We know there is demand, and we also know that private capital is waiting for the right investment opportunity. More often than not, the barriers to greater investment are within countries, and it is not the lack of funds per se that inhibits infrastructure investment. Rather, key inhibitors include unfavourable regulatory conditions, financial regulations, a lack of depth in long-term financing markets, constrained public investment, and a lack of capacity to plan and deliver projects.

Long term investors require a degree of certainty to invest over a 20 or 30 year period. They get this through policy and regulatory frameworks within countries that are sound and well accepted. Governments can assist by providing the investment community accessible information and transparency of processes, so that investors can effectively assess the inherent risks around infrastructure projects.

In addition to member actions to improve our investment environments, the G20 is working to develop a package of collective measures. These actions are essentially aimed at reducing the cost of infrastructure investment by improving information available to markets and governments. We need to consolidate data on bankable projects and increase that pipeline. Greater standardisation of documentation and approaches can also assist in developing infrastructure as an asset class and enhancing the flow of institutional investment.

The Australian Presidency is interested in the G20 developing a mechanism with dedicated resources and technical expertise to coordinate and give additional impetus to this work. The B20 has also called for the development of a ‘knowledge hub’ to enhance public and private sector infrastructure performance.

These actions will complement the G20’s focus on enhancing support for infrastructure investment in the World Bank and the regional development banks.

This investment agenda is shared across the G20. My own Government has placed enormous emphasis on lifting infrastructure investment.9

And I see the Indian Government has a strong emphasis on building infrastructure and improving the investment climate for businesses in the recent Union Budget.

But investment is not enough to generate growth.10 It needs to be complemented by other actions across the G20 to generate private sector sources of growth, and in particular actions to enhance domestic competition, free up trade movement and improve labour markets.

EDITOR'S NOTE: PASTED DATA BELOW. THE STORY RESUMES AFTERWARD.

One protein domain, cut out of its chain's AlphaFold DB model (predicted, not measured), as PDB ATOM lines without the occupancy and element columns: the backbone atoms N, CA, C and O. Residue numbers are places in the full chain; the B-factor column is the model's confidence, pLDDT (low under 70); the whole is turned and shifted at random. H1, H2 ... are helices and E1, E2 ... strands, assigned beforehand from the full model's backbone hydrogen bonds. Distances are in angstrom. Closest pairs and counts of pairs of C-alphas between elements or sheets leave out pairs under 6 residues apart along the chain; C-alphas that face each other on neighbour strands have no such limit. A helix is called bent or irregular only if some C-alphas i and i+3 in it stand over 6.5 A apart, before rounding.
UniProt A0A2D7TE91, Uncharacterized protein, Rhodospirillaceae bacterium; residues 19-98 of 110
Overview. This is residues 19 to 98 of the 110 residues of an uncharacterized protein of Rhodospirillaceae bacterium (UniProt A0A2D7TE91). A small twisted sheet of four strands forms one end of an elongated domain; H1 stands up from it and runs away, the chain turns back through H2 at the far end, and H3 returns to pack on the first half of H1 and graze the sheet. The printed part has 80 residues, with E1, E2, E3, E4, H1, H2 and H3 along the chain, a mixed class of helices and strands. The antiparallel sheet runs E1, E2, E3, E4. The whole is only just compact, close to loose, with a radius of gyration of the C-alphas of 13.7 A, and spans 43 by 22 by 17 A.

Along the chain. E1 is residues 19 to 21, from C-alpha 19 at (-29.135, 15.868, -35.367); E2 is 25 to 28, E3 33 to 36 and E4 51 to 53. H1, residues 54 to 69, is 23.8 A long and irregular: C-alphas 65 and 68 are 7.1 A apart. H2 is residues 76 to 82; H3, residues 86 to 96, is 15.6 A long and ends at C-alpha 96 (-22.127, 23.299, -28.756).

One area that warrants attention is improving the participation of vulnerable groups in the economy. Female labour force participation is much lower than men’s in many countries.

In part, this reflects cultural preferences but it also reflects economic incentives. We should not allow perverse economic incentives or a lack of institutional support to undermine a significant reservoir of untapped productive potential in these economies.

This is going to become particularly important in coming decades, as population ageing places downward pressure on labour supply in many countries including some emerging countries. This will undeniably have material implications for living standards, economic growth and public finances. An increase in female labour force participation could help to mitigate these effects.

Macroeconomic cooperation

The development of comprehensive growth strategies will bring enhanced focus on structural policy responses to current economic conditions. This will complement and extend the traditional G20 focus on macroeconomic cooperation.

The G20 has shown that it works best when it works together to a common purpose. This was acutely evident in 2008 with the onset of the Financial Crisis. As bad as it was, the Crisis would have been much worse if not for the leadership and actions taken by the G20, which moved quickly to help stabilise financial markets and support the global recovery.

The G20 is now facing different issues that are challenging macroeconomic cooperation. As I have indicated above, handling the various monetary policy transitions is an immediate challenge.